About 180 wireless professionals gathered at the US Grant Hotel on Nov. 19 and 20 to discuss the future of the mobile handset industry, which is expecting its first slowdown since the introduction of the cell phone in the mid-1980s.
“We are forecasting a retraction of the handset market for the first time ever in 2009,” said Mark Lowenstein, managing director of Boston-based Mobile Ecosystems while speaking at the 3G CDMA North America Regional Conference. “Carriers will have to get creative to stimulate handset sales.”
The conference was co-sponsored by Qualcomm, which introduced CDMA technology for cell phones in 1989.
CDMA, or Code Division Multiple Access, is a way of transmitting digital signals over wireless cellular telephone networks.
Lowenstein said handset sales, like all consumer electronics purchases, will slow down with the overall economy as the new year begins.
Nevertheless, the industry has some things to be pleased about, according to the CDMA Development Group, which hosted the two-day conference.
Subscribers of 3G, or third generation, CDMA cell phones have grown to 590 million worldwide, according to the association. Carriers added 18 million new customers in the third quarter of 2008 alone, thanks to booming sales in Africa and the Middle East.
“The technology that forms the basis of CDMA is a great technology for voice and data. And once operators deploy modern IP networks, upgrading them is cheap,” said James Person, chief operating officer of the Costa Mesa-based development group. “If there’s a bad economic downturn, there’s not a lot of capital expenditure needed to do that.”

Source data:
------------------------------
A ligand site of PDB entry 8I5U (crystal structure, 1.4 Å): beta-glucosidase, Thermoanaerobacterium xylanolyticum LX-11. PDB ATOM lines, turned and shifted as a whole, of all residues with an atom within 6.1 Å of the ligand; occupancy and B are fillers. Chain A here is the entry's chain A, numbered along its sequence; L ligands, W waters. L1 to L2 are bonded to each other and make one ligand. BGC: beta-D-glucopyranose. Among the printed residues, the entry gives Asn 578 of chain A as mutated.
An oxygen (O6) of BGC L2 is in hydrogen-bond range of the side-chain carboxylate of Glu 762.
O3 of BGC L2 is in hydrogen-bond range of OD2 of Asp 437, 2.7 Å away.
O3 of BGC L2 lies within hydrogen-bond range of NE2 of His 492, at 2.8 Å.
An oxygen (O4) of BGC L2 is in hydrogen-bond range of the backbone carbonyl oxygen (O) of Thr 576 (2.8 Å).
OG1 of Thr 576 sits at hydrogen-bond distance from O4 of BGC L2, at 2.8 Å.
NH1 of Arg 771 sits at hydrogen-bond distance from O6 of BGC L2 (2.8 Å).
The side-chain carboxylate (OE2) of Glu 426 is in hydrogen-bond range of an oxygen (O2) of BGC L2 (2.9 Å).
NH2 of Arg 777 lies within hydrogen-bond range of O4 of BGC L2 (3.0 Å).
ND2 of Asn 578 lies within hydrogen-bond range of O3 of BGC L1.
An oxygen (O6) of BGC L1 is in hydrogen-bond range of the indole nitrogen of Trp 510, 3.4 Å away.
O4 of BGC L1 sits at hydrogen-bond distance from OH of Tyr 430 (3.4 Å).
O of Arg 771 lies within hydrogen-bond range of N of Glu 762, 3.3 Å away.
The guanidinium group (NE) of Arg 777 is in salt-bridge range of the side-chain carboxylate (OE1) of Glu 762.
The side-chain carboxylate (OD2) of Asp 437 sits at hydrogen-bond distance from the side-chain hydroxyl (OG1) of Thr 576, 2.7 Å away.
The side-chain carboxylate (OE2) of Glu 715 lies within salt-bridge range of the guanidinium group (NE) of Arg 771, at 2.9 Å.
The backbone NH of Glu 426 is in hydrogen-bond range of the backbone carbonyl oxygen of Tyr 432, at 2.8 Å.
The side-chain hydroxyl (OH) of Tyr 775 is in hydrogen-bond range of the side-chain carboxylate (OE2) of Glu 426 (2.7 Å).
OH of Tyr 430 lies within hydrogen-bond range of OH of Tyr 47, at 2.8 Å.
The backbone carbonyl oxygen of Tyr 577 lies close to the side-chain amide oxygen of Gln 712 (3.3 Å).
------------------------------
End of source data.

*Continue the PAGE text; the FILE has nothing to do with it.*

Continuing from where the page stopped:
In Africa, 20 of the 21 wireless networks deployed last year were 3G CDMA networks, he said.
“It was a good showing,” he said.
“I think we’ve just begun with data connectivity being important with developing countries in the world that did not have connectivity,” said CDG Executive Director Perry LaForge. “The cost is now low enough.”
Meanwhile, carriers Verizon Wireless and Sprint, both of whom use CDMA, have heavily invested in the next generation network technology called 4G that will run on the recently auctioned wireless spectrum that the two have purchased.
Verizon Wireless Vice President Anthony Lewis said that the 4G network, which is expected to launch in 2010, would exist parallel to Verizon’s current 3G network, which now has 80 million subscribers in the United States.
Lewis said Verizon’s new network, called Long Term Evolution, will be open to any third-party developer and any wireless device , much the way computers connect to the Internet today.
“It really is up to the partners how far they will take this,” he said.